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1) Does the 220V receptacle have a neutral wire?
2) Are the existing 220V wires installed in metal conduit or Romex? Does the existing receptacle box have a bare copper wire?
I don't know the answers to those questions at this time. I will try to get them and get back to you. Thank you.
Traci... very good....thanks for the replies!
1) I assume that the manufacturer instructions state that a dedicated 120V/20 amp circuit will be required for the new cooktop. Please double check the instructions and/or electrical spec's as most cooktops are 220V circuits and not a 120V circuit.
1A) Will the new cooktop unit be a "plug-in" type to a wall receptacle or will it be "hard-wired"?
2) Your existing 220V receptacle should have a minimum of 3 wires, ie, 2 hots and 1 neutral. The neutral wire may be a white wire or it may be a black wire using a piece of white tape to re-identify it as a neutral wire. If you have Romex cable, take a look at your main electrical panel. If Romex cable, you will most likely have white and yellow cables protruding from the top. If metal conduit, then you will be able to visually determine if it is metal conduit piping. If you have Romex cable, the inside of the existing receptacle box should hopefully have a bare copper ground wire, depending upon the age of the cable and when it was originally installed. You may also have another form of wiring called Flexible Metal Conduit or Armored or BX cable. This type of cable will be metallic and will be spirally wound on the exterior.
3) Depending upon the size of the existing range, your main electrical panel will either have a double pole 30 amp, or 40 amp or 50 amp circuit breaker. Most likely it will either be a 40 or a 50 amp double pole breaker.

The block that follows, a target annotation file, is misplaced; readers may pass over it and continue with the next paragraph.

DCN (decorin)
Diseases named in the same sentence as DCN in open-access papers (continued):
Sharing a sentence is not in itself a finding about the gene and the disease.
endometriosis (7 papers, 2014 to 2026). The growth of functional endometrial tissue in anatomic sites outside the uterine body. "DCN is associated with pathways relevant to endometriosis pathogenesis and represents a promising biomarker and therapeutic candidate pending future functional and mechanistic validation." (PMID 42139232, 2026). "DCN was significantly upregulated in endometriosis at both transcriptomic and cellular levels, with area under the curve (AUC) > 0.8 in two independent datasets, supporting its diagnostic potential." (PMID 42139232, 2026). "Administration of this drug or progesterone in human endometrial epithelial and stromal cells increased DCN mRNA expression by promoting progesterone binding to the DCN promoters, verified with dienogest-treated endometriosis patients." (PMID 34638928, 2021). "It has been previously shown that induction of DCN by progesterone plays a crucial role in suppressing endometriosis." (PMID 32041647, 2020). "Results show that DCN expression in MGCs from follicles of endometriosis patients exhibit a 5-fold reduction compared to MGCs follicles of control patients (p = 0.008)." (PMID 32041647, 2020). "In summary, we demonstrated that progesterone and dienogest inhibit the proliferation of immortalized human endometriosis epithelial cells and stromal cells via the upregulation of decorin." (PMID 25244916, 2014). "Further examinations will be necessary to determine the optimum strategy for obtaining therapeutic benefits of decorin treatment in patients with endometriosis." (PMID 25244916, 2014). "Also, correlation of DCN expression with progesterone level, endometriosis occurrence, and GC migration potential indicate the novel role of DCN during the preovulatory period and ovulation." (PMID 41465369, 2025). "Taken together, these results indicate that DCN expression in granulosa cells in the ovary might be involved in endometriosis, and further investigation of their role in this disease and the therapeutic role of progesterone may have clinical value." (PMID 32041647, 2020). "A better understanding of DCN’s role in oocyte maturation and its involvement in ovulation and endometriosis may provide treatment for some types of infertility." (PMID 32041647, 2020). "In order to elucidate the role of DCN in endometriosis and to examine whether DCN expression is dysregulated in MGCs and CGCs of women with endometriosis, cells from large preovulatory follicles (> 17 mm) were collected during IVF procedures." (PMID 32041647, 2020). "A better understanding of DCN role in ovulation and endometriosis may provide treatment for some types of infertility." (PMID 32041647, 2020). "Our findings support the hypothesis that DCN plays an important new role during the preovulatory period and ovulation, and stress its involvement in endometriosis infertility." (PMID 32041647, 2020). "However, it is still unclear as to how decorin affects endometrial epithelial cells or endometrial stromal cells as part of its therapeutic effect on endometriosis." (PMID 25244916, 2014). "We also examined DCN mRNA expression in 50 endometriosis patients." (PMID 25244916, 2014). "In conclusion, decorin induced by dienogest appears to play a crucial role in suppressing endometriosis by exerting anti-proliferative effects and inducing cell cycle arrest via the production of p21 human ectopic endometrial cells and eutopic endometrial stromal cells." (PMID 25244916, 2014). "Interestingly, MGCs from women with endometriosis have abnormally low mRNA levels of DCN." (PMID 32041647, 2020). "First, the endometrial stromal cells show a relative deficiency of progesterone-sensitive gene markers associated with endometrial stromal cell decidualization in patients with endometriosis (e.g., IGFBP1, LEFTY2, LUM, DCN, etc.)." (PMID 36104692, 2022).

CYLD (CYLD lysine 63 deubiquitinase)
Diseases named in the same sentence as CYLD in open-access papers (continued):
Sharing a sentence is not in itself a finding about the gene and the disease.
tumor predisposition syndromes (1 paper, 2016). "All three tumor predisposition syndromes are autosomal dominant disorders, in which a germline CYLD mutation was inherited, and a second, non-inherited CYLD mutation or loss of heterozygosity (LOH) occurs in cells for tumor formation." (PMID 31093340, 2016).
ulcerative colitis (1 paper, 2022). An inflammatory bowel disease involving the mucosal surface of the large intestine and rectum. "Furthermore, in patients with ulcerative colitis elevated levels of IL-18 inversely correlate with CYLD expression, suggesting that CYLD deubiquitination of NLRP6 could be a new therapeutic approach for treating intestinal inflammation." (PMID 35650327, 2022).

4) Let me know what you have and I can walk you thru the process of converting the existing 220V receptacle to a standard 20 amp duplex receptacle. Yes, it is a fairly simple process to convert it back to a standard 120 volt receptacle.
5) If you don't already have one, I would recommend that you borrow one from a friend or a neighbor or purchase a 2-prong AC voltage tester or an AC voltmeter. If purchasing one, these are relatively inexpensive and cost around $25 or less at your local Home Depot or Ace Hardware or Lowe's stores.
6) You will also require a standard 20 amp duplex receptacle, a duplex wall cover plate and some short pieces of jumper wires (12 AWG solid or stranded copper wires, type THHN insulated) in order to transition from the existing large conductors to the smaller 12 AWG conductors to accommodate the new 120V receptacle. You will also require some large plastic wire nuts as the existing wires will need to be spliced with the 12 AWG copper jumper or pigtail wires. You will also require a single pole 20 amp circuit breaker (same brand of breaker) to be installed in the main electrical panel. The new 20 amp will replace your existing double pole 220V breaker.
7) Just reply back to this question and I can walk you thru the process............Thanks........Kevin!
Well, the new cooktop is gas, so it only uses electricity to ignite. It is a plug-in type.
HelloTraci........ Thank You for the excellent service rating.............much appreciated!
If you have any other questions and/or follow-up questions, no need to create a new question. Just reply back to me on this question and I'll be more than happy to answer them for you.
Take care and have a great day................Thanks again..............Kevin!